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Everything posted by DENelson83

  1. Sep. 31st? That made me do a big double take. An extra leap day? Who would'a thunk it?
  2. Due to the absolute political lockdown of everyday activity in North Korea, geocaching is unheard of, and completely out of the question there. You're not even allowed to bring in any sat nav device. And don't expect that situation to ever change in your lifetime. That is all.
  3. You can find a servicable GPS for less than that. A new eTrex H goes for 90 bucks and you can find some very good GPS units used for as little as 30 dollars on Ebay. Just check here before buying something because the regulars can tell you which used units are worth the money and which ones should be avoided. Plus, there's the geomate.jr. They go for about $70.
  4. GCD is the first published, non-archived cache in the database. GC0000D should also refer to that cache, but it doesn't. Maybe Groundspeak should change that.
  5. The characters that are valid in a GC code are the digits zero through nine and all letters of the Roman alphabet, except for the letters in the name "Louis". You know, I think that, for consistency purposes, all GC codes less than 7 characters in length should be completely retired, and replaced with 7-character codes with enough leading zeroes after the "GC" part, so GCAAA, for example, becomes GC00AAA, and GCAAAA becomes GC0AAAA. Edit: Thanks, sTeamTraen!
  6. "I couldn't think of a witty comeback, so here's a geocoin instead."
  7. Exactly. Turn their display on the map off and on.
  8. I don't know. I think it would raise privacy issues for some people. I believe they would have to opt in first before their location was shown on the map.
  9. Do you spell it out as "dee en ef", or do you pronounce it as a word? If you treat it as a word, how do you pronounce it? I say "doonf". Edit: Yes, yes, yes, I know you can also expand it to "did not find".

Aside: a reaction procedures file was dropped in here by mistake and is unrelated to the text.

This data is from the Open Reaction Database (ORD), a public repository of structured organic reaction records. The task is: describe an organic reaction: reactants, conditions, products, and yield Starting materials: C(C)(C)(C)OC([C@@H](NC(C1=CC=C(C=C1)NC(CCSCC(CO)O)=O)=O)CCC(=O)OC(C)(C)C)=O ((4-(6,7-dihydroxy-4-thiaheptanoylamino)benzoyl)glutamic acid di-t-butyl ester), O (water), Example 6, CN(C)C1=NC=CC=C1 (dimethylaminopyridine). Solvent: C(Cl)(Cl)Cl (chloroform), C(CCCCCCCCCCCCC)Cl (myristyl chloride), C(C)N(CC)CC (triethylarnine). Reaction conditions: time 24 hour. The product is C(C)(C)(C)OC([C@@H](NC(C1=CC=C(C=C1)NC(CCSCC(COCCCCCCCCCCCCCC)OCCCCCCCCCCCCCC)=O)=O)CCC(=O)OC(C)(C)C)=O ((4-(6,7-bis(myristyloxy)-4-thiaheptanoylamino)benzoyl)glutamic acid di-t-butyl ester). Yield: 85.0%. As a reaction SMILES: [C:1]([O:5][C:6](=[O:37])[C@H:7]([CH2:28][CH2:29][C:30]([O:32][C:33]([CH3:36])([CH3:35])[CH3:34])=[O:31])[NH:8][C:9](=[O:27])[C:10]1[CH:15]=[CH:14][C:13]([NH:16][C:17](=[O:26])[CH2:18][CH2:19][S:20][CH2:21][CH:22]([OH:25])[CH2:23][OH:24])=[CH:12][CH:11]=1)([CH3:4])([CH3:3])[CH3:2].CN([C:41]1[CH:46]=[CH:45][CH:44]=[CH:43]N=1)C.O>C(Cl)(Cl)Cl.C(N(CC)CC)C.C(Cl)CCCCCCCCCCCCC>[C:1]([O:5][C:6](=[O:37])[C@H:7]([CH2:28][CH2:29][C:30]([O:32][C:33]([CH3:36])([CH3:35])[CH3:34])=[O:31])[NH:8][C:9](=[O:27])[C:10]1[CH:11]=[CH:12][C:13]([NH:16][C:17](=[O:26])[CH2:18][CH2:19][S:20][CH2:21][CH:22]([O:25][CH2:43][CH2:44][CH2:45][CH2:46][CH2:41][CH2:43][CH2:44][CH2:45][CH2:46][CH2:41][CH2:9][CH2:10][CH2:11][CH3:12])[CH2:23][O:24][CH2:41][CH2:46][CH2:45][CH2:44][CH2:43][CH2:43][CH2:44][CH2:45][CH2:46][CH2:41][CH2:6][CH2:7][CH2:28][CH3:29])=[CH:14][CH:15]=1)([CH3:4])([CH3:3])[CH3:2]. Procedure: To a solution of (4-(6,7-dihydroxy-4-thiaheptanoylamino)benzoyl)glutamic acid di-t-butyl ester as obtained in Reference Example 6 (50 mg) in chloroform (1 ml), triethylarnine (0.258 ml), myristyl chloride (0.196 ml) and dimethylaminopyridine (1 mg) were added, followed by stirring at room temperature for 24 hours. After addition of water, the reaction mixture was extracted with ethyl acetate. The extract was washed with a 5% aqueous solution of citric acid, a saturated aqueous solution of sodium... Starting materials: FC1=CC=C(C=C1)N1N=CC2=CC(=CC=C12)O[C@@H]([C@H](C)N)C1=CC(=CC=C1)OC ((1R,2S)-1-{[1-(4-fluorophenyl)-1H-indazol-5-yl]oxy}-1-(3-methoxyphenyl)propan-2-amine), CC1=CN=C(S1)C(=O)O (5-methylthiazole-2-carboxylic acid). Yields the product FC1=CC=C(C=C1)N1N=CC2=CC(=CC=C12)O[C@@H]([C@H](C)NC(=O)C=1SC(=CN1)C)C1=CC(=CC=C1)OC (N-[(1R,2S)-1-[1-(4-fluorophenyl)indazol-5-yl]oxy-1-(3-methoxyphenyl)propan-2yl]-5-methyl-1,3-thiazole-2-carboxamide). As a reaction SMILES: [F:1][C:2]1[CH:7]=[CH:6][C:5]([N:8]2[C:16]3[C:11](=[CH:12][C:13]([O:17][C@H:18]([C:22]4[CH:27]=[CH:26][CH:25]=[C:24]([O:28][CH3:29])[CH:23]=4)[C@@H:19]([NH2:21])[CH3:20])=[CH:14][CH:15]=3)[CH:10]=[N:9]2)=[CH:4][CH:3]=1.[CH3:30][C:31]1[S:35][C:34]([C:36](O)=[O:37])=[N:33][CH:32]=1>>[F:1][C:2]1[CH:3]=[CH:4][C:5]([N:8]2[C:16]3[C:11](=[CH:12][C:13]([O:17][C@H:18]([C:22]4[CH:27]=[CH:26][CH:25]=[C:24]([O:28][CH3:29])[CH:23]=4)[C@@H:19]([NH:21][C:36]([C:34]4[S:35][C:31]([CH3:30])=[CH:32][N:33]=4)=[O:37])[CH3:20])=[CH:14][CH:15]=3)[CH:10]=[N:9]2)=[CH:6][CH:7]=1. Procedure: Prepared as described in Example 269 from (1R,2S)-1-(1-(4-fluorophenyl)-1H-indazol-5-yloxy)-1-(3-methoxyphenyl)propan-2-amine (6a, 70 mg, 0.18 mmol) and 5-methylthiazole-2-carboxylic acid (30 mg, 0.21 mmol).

10. Thanks for your advice. I tried this for a point on my office desk taking 8 averages, each done over between five and ten minutes using the averaging function of BeeLineGPS. The following image shows the results of the 8 averaged co-ord sets plotted on Google Maps represented by a black dot and the actual location according to Google Maps shown as a larger, red dot. I've also included a scale (measured on the ground and transposed to the plot). Note that 5m is over fifteen feet and HDOP was between 1.5 and 5 during the test. IMO, even averaging the averages isn't good enough! Well, the thing is, you were indoors. To get the best results, you should have been as far above that location as is needed to get a clear view of the sky, such as, yes, on the roof of your building.
  11. Dagnabbit! You had me thinking that Garmin had come out with a new model of GPSr called the "Houston".
  12. If you want to use a bullet case for a micro-cache, why not paint it a fluorescent colour to assure people it's safe?
  13. The best way to get coordinates for a geocache is to first place the cache, then put the GPSr directly above the cache (opposite to the direction of gravity, maintaining as clear a view of the sky as is available for your GPSr), mark a waypoint, average the coordinates over, say, ten minutes, then save the waypoint. It's basically the same thing as placing horizontal geodetic control points (i.e. benchmarks—see the GEOCAC experiment), except with benchmarks, the averaging is done over a much longer period, and other methods are used to reinforce the coordinates. What geocachers are essentially doing when placing caches is a very crude analogue of surveying. If you feel a geocache you're looking for has lousy coordinates, post a "needs maintenance" log for that cache asking for the coordinates to be verified. That's what the "update coordinates" log type is for.
  14. Simple. It gives me a productive—well, to me, anyway—reason for me to use my GPSr. Plus, it's getting me some well-needed exercise.
  15. We have one of those in our area (GC[redacted]).
  16. No....I disagree. If you're not using any paper to go geocaching, then by definition, it's truly paperless.
  17. Sort of related to bushwhacking, except you're walking along a trail or through an open space, and your head or other part of your body keeps running into spider webs. Do you webwhack often while geocaching?
  18. I use GSAK and my XCWCS for that. You might have a bit of a learning curve with GSAK, but once you master all the features you require, it's quite easy to use.
  19. Or you can just use the "other" size option.
  20. Main Menu, "Setup", "Geocache". What icons are "found" and "not found" set to?
  21. What I want to see is caches on my ignore list not showing up on the map unless I choose to have them shown.
  22. I either let my GPSr dangle from my neck or put it in my pocket. I have a long enough lanyard on my GPSr that allows me to have it around my neck and in my pocket simultaneously. Sometimes, however, I consult the GPSr's clock while signing, because I always include the time of day at which I found the geocache in the log.
  23. What airplanes need is a dedicated, electromagnetically isolated network of wiring emanating from a GPS antenna on the roof of the plane, which personal GPS receivers can be plugged into for an excellent fix.
  24. GPS can be degraded drastically just because one satellite is taken down for maintenance? Uh-oh!!!
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